“A year or so ago I had a meeting at Euston tower with the HMRC [the UK tax authorities] officials who deal with transfer pricing matters. They said it would help them to have a relatively simple form to provide information about the companies into which they enquire so they know where those companies make their profits and where they pay tax. The officials said it would help them to have high-level information that could tell them, for example, that a high proportion of profits were being transferred to a low-tax jurisdiction. They said that type of information would enable them to assess risks and determine where to put their resources. That conversation and others resulted in our proposal for the high-level tool.”
That’s a clear statement from experts in a top tax authority that country by country reporting is a good idea. Of course it is. And that’s going on our quotations page. But
the devious fox Gauke added something else, rather less palatable:
“We want to ensure that we have the information that can help HMRC to make risk assessments and know where to focus its efforts. However, we want to do so without in any way compromising our desire not to impose unnecessary burdens on businesses and not to create a whole lot of bureaucracy that does not necessarily help tax authorities much.”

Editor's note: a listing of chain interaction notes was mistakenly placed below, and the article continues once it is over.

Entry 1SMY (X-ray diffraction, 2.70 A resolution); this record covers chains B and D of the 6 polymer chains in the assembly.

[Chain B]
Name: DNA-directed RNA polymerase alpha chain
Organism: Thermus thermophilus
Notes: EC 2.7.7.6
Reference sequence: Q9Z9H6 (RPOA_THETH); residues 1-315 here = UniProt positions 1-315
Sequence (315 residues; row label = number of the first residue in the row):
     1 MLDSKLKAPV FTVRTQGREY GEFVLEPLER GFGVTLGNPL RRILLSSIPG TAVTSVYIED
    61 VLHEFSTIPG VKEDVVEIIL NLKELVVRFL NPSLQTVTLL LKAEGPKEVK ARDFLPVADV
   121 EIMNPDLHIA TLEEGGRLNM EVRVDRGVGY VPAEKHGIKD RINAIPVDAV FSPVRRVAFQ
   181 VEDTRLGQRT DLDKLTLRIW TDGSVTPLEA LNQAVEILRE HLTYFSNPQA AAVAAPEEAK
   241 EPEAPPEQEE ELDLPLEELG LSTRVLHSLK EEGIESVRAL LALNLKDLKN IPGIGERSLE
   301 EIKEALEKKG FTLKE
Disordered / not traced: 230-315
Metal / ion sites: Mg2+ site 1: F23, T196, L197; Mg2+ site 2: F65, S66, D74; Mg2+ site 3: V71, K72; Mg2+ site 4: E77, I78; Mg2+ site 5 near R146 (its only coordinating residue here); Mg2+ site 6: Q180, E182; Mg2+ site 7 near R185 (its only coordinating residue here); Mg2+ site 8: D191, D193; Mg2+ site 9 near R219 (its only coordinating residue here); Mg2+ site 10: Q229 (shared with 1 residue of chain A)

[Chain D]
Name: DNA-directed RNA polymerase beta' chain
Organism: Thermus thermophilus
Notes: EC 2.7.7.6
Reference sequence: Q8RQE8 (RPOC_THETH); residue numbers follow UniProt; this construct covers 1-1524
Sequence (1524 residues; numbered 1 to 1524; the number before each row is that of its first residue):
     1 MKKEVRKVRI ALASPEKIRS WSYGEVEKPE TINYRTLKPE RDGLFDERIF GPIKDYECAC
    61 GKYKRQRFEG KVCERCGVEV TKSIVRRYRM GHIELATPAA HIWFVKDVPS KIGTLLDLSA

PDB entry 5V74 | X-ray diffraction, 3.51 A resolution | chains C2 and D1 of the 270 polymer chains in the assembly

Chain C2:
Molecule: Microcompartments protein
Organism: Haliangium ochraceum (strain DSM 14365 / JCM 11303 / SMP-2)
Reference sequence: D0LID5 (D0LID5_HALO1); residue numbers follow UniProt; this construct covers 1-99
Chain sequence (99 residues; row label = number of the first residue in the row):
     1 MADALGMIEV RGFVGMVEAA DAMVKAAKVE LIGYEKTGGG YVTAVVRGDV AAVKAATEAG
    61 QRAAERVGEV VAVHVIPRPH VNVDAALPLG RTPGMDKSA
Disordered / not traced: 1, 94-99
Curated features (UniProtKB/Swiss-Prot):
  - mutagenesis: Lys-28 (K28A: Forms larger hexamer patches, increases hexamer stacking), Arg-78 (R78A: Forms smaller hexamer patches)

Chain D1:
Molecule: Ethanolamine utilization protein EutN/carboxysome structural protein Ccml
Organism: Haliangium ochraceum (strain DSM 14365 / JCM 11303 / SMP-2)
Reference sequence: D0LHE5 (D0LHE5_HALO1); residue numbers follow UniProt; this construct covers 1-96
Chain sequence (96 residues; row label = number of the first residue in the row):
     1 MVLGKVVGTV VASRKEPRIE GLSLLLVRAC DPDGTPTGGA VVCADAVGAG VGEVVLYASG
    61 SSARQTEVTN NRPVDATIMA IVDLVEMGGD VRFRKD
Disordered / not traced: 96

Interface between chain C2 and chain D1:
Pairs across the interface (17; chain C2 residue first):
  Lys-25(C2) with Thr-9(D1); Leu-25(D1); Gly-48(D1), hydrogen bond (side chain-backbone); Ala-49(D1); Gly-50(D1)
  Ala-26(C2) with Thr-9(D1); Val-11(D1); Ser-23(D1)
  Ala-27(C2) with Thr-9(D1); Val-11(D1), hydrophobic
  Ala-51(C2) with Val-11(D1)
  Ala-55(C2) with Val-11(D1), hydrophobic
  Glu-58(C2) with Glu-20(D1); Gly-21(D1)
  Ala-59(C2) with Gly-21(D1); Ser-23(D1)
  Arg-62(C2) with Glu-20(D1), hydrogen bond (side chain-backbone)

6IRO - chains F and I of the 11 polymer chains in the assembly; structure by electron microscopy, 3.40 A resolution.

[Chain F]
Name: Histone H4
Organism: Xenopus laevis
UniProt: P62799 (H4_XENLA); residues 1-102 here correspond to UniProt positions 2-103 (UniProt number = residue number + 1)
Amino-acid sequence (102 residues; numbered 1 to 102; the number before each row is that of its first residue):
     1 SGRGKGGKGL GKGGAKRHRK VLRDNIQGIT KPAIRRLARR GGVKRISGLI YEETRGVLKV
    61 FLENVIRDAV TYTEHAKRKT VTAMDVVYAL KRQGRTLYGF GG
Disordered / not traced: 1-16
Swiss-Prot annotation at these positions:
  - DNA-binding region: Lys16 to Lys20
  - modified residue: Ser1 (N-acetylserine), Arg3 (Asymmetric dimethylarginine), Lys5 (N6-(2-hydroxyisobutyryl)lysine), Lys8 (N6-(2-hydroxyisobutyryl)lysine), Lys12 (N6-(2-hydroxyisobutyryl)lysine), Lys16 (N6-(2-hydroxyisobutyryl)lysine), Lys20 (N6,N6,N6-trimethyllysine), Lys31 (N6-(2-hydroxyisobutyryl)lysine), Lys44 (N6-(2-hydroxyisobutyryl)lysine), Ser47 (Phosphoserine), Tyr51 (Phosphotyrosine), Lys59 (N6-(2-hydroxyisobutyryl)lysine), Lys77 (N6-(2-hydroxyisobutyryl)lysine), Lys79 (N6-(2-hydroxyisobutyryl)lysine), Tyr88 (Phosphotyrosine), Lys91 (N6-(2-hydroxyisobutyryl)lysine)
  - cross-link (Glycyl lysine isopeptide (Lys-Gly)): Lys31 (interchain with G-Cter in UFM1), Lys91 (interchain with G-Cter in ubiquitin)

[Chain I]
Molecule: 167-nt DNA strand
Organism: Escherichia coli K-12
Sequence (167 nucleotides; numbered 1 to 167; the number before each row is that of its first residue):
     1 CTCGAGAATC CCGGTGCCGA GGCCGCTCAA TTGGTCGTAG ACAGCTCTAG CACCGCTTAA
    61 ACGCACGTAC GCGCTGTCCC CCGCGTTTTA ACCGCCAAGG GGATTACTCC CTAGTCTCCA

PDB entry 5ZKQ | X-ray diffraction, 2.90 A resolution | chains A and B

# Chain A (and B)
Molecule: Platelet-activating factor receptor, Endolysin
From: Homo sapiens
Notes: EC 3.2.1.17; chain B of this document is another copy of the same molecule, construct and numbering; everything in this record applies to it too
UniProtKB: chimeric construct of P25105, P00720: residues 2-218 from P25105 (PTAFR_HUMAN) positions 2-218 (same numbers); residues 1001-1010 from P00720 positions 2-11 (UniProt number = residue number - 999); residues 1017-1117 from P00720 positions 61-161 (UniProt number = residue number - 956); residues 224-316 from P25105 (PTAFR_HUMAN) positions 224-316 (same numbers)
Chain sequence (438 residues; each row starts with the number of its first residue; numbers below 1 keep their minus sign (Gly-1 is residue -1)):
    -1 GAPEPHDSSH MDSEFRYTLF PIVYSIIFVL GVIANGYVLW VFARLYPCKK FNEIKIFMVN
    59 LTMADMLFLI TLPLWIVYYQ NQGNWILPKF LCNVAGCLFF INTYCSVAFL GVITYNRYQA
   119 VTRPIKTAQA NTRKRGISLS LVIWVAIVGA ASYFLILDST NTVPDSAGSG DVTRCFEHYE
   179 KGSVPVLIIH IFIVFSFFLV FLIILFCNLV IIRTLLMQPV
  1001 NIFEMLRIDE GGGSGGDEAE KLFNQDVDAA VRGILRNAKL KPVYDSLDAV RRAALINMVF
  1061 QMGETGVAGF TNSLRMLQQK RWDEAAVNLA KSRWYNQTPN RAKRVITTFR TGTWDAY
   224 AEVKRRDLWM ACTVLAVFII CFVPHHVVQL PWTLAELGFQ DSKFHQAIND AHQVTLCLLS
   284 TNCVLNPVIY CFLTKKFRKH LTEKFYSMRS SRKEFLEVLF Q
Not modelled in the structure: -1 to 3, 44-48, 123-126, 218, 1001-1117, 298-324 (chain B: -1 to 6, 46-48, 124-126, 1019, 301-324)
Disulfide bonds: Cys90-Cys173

If anyone is looking for a good example of weasel words, those last two sentences should do admirably. CbC reporting is clearly a good idea – but we don’t really want to try too hard. Or, as Tax Research summarises:
“This is the “would you awfully mind giving us a little bit of data, if that’s OK with you, to keep the critics happy, you know” approach to tax collection that is rampant in HMRC.”
And then an admission that the UK government, despite having huffed and puffed about the importance of transparency at the G20, admits that it really doesn’t like it at all. Gauke added
“The hon. Lady may not have much sympathy with our third point, but the long-standing position of the UK Government—under all parties—is that tax is principally a matter for member states. We have concerns about a tax measure being included in a non-tax directive, thereby undermining the competency of member states in direct tax matters.”
Which is a load of nonsense. CbC reporting is about corporate transparency and accounting, as well as tax. This statement falls squarely in the “unjustifiable excuses” category.
Tax haven UK marches on, under the economic fallacy of tax ‘competitiveness’.